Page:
“Brexit” became a battle cry for Donald Trump during the presidential election campaign.
“This is going to be Brexit plus, plus, plus!” he declared at a number of his rallies.
And he was right. His victory created even more of a shock than Britain’s unexpected vote, in a referendum last June, to leave the European Union.
But how connected are these two big and shocking electoral upsets?
There are strong similarities. Like Trump’s election win, Brexit divided a nation down the middle, defied conventional wisdom, represented a protest against mass immigration, and was a slap in the face for a liberal elite. Both were fueled by a powerful sense of economic disgruntlement.
“The political revolution of 2016 is that in two massive campaigns the underdogs beat the establishment. We did it with Brexit in the U.K. and Trump did it last night in the USA,” said leading leave campaigner Nigel Farage, who had spoken in support of the billionaire at some of his election rallies.
But there is one very big difference between the two political upheavals. Unlike on the Trump campaign trail, there was no protectionist rhetoric from the leave side in the referendum. Far from it.
“If you were on the leave side, you were saying this is an opportunity to be even more globalistic, to look at our relations with countries that aren’t in the EU and to have free trade deals with them,” said Kate Andrews of the free-market Institute of Economic Affairs in London.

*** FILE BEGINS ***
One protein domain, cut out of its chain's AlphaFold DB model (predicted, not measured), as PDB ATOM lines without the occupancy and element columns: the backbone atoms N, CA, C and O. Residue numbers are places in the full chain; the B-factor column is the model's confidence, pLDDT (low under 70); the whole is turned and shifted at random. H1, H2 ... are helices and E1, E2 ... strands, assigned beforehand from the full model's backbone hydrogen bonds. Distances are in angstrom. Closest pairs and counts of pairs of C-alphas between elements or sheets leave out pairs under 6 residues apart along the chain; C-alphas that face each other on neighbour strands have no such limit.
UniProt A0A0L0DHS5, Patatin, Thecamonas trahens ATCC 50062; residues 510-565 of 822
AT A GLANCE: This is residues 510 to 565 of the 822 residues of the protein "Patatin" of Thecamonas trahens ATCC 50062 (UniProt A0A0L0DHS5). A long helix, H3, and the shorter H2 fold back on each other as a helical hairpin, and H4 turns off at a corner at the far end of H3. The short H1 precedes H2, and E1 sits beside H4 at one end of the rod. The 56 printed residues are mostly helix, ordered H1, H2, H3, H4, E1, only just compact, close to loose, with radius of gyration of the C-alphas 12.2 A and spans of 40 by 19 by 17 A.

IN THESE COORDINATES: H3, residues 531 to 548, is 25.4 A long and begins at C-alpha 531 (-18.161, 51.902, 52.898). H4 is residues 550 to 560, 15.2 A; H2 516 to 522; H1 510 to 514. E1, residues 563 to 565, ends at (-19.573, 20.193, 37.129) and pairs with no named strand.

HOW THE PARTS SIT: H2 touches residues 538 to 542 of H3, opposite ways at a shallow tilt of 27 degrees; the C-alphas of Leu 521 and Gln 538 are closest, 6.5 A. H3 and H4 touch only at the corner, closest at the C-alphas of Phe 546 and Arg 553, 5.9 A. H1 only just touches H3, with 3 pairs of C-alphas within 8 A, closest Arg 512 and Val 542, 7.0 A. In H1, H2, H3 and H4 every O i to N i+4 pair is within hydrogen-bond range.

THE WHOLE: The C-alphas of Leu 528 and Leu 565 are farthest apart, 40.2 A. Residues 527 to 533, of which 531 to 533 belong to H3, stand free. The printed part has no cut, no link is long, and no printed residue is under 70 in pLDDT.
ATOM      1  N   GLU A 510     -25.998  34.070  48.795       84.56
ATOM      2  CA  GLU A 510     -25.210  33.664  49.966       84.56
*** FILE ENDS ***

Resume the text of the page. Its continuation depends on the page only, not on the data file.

The Brits may have been voting to leave a free trade bloc, but Andrews said that’s because they felt the EU has turned into a political union, eroding British control over British affairs.
“This wasn’t mostly about trade or even immigration. It was primarily about sovereignty. The British people just felt that the EU was getting too powerful,” Andrews said.
But, in spite of this key difference between the two political events, many Brexit supporters draw some hope from Trump’s victory. They believe that President-elect Trump will want to demonstrate that he is only opposed to unfair free trade and therefore he will be willing to strike a free trade deal with Britain because it would not jeopardize American jobs. Such a deal would be a coup for Britain and make Brexit far more likely to succeed.
If you’re a member of your local public radio station, we thank you — because your support helps those stations keep programs like Marketplace on the air. But for Marketplace to continue to grow, we need additional investment from those who care most about what we do: superfans like you.
Your donation — as little as $5 — helps us create more content that matters to you and your community, and to reach more people where they are – whether that’s radio, podcasts or online.
When you contribute directly to Marketplace, you become a partner in that mission: someone who understands that when we all get smarter, everybody wins.